The New York Times and USA Today said on Monday, day where Armstrong recorded the interview of two hours and a half, that he had admitted to Winfrey to have used banned substances during his career.
Winfrey said that as part of the terms for the interview, agreed with Armstrong, the seven-time winner of Tour de France, that none would talk about what was said in the interview to “let people draw their own conclusions.”
Since the International Cycling Union (UCI) deleted its records from the books, the Sunday Times of Britain sued Armstrong for more than £ 1 million ($ 1.6 million) after having paid 300,000 pounds for defamation, in 2006, for publishing a story that suggested his doping. A Texas insurance company has also threatened to take legal action to recover millions of dollars in bonuses paid by multiple victories.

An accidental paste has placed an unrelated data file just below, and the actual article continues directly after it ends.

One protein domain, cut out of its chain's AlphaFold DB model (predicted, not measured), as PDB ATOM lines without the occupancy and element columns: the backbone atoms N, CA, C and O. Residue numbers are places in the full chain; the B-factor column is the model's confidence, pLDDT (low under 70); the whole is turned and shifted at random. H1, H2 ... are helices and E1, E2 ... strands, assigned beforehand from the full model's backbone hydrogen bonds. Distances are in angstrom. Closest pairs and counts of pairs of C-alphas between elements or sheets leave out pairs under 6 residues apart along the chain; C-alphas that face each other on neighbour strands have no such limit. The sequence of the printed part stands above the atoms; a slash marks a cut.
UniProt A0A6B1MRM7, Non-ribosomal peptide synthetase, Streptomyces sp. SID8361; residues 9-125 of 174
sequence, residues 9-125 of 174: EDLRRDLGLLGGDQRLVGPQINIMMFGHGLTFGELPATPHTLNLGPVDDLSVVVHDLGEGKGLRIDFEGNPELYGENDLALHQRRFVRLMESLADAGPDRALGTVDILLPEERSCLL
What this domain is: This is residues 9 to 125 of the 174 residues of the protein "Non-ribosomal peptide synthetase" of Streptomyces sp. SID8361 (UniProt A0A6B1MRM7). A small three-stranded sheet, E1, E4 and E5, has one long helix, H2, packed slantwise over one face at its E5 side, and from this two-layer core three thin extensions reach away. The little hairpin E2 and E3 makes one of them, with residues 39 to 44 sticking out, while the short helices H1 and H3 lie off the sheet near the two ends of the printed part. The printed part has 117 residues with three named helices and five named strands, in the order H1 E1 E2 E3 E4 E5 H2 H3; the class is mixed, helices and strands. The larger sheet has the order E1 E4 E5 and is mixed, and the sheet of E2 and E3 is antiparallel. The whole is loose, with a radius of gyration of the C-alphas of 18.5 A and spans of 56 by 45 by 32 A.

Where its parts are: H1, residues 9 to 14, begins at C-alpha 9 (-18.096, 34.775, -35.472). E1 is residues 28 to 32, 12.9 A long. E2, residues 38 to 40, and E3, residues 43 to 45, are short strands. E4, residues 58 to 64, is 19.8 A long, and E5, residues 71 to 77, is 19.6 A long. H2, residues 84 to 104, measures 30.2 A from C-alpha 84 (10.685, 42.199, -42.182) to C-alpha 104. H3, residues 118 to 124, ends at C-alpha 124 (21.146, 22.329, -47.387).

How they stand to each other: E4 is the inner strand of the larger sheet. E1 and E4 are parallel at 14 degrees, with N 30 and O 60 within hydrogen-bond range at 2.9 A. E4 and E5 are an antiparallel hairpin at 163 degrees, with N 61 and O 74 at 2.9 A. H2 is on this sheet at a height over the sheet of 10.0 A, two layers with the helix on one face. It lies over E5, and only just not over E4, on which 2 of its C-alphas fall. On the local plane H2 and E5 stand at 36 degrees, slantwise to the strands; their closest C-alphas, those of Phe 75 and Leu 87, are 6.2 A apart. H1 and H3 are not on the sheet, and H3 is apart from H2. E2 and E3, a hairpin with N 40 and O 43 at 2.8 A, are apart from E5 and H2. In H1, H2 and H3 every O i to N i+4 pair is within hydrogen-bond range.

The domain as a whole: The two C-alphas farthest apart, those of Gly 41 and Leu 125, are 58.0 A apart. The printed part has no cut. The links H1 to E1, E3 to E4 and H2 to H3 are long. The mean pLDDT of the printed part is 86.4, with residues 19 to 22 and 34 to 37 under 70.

According to some scholars, athletes could be exposed to criminal cases, in addition to the money from their first victories that would have to be repaid. After being punished, Armstrong lost most of his sponsors and had cut ties with his foundation to fight cancer, Livestrong.
This is the first time Armstrong, 41, talks about The subject, with the press since October when he was stripped of his seven Tour de France titles (1999-2005), after the U.S. Anti-Doping Agency (USADA) affirmed he helped organize the most sophisticated doping program in the history of sport.